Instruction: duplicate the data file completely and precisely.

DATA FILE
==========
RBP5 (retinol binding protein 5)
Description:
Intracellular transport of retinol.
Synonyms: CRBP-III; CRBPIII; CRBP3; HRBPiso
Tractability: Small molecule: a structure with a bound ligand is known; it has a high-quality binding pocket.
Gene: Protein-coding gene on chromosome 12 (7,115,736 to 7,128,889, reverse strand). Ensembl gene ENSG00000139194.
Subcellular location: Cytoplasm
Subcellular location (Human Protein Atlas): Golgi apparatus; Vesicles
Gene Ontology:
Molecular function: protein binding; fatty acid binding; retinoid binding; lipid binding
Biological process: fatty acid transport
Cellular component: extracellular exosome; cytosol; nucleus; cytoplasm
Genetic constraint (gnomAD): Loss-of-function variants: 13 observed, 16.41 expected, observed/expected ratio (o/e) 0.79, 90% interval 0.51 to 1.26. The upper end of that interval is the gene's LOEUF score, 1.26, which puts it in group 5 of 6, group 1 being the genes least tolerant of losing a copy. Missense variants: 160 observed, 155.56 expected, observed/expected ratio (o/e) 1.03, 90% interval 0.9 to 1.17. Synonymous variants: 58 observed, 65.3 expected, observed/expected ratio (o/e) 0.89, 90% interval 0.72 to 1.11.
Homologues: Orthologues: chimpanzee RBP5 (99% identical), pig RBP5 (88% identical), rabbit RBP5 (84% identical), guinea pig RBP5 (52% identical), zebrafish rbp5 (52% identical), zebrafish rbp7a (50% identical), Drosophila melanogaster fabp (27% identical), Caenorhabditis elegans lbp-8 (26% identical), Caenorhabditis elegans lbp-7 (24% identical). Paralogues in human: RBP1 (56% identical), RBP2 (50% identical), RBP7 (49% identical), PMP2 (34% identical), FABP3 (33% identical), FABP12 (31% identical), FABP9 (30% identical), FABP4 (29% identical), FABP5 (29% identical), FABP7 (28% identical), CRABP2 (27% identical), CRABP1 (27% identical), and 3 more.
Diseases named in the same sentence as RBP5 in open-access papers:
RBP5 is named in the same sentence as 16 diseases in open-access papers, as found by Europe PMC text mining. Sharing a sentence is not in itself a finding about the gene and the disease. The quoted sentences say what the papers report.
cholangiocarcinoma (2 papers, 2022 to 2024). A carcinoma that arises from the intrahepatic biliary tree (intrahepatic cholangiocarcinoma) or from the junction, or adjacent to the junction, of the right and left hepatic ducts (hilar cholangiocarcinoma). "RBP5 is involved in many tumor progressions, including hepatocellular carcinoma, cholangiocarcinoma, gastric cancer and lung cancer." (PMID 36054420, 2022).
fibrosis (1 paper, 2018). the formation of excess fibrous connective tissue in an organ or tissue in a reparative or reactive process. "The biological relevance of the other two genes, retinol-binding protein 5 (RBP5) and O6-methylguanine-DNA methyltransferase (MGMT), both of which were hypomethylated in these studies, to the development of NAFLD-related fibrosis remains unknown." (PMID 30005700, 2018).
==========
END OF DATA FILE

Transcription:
RBP5 (retinol binding protein 5)
Description:
Intracellular transport of retinol.
Synonyms: CRBP-III; CRBPIII; CRBP3; HRBPiso
Tractability: Small molecule: a structure with a bound ligand is known; it has a high-quality binding pocket.
Gene: Protein-coding gene on chromosome 12 (7,115,736 to 7,128,889, reverse strand). Ensembl gene ENSG00000139194.
Subcellular location: Cytoplasm
Subcellular location (Human Protein Atlas): Golgi apparatus; Vesicles
Gene Ontology:
Molecular function: protein binding; fatty acid binding; retinoid binding; lipid binding
Biological process: fatty acid transport
Cellular component: extracellular exosome; cytosol; nucleus; cytoplasm
Genetic constraint (gnomAD): Loss-of-function variants: 13 observed, 16.41 expected, observed/expected ratio (o/e) 0.79, 90% interval 0.51 to 1.26. The upper end of that interval is the gene's LOEUF score, 1.26, which puts it in group 5 of 6, group 1 being the genes least tolerant of losing a copy. Missense variants: 160 observed, 155.56 expected, observed/expected ratio (o/e) 1.03, 90% interval 0.9 to 1.17. Synonymous variants: 58 observed, 65.3 expected, observed/expected ratio (o/e) 0.89, 90% interval 0.72 to 1.11.
Homologues: Orthologues: chimpanzee RBP5 (99% identical), pig RBP5 (88% identical), rabbit RBP5 (84% identical), guinea pig RBP5 (52% identical), zebrafish rbp5 (52% identical), zebrafish rbp7a (50% identical), Drosophila melanogaster fabp (27% identical), Caenorhabditis elegans lbp-8 (26% identical), Caenorhabditis elegans lbp-7 (24% identical). Paralogues in human: RBP1 (56% identical), RBP2 (50% identical), RBP7 (49% identical), PMP2 (34% identical), FABP3 (33% identical), FABP12 (31% identical), FABP9 (30% identical), FABP4 (29% identical), FABP5 (29% identical), FABP7 (28% identical), CRABP2 (27% identical), CRABP1 (27% identical), and 3 more.
Diseases named in the same sentence as RBP5 in open-access papers:
RBP5 is named in the same sentence as 16 diseases in open-access papers, as found by Europe PMC text mining. Sharing a sentence is not in itself a finding about the gene and the disease. The quoted sentences say what the papers report.
cholangiocarcinoma (2 papers, 2022 to 2024). A carcinoma that arises from the intrahepatic biliary tree (intrahepatic cholangiocarcinoma) or from the junction, or adjacent to the junction, of the right and left hepatic ducts (hilar cholangiocarcinoma). "RBP5 is involved in many tumor progressions, including hepatocellular carcinoma, cholangiocarcinoma, gastric cancer and lung cancer." (PMID 36054420, 2022).
fibrosis (1 paper, 2018). the formation of excess fibrous connective tissue in an organ or tissue in a reparative or reactive process. "The biological relevance of the other two genes, retinol-binding protein 5 (RBP5) and O6-methylguanine-DNA methyltransferase (MGMT), both of which were hypomethylated in these studies, to the development of NAFLD-related fibrosis remains unknown." (PMID 30005700, 2018).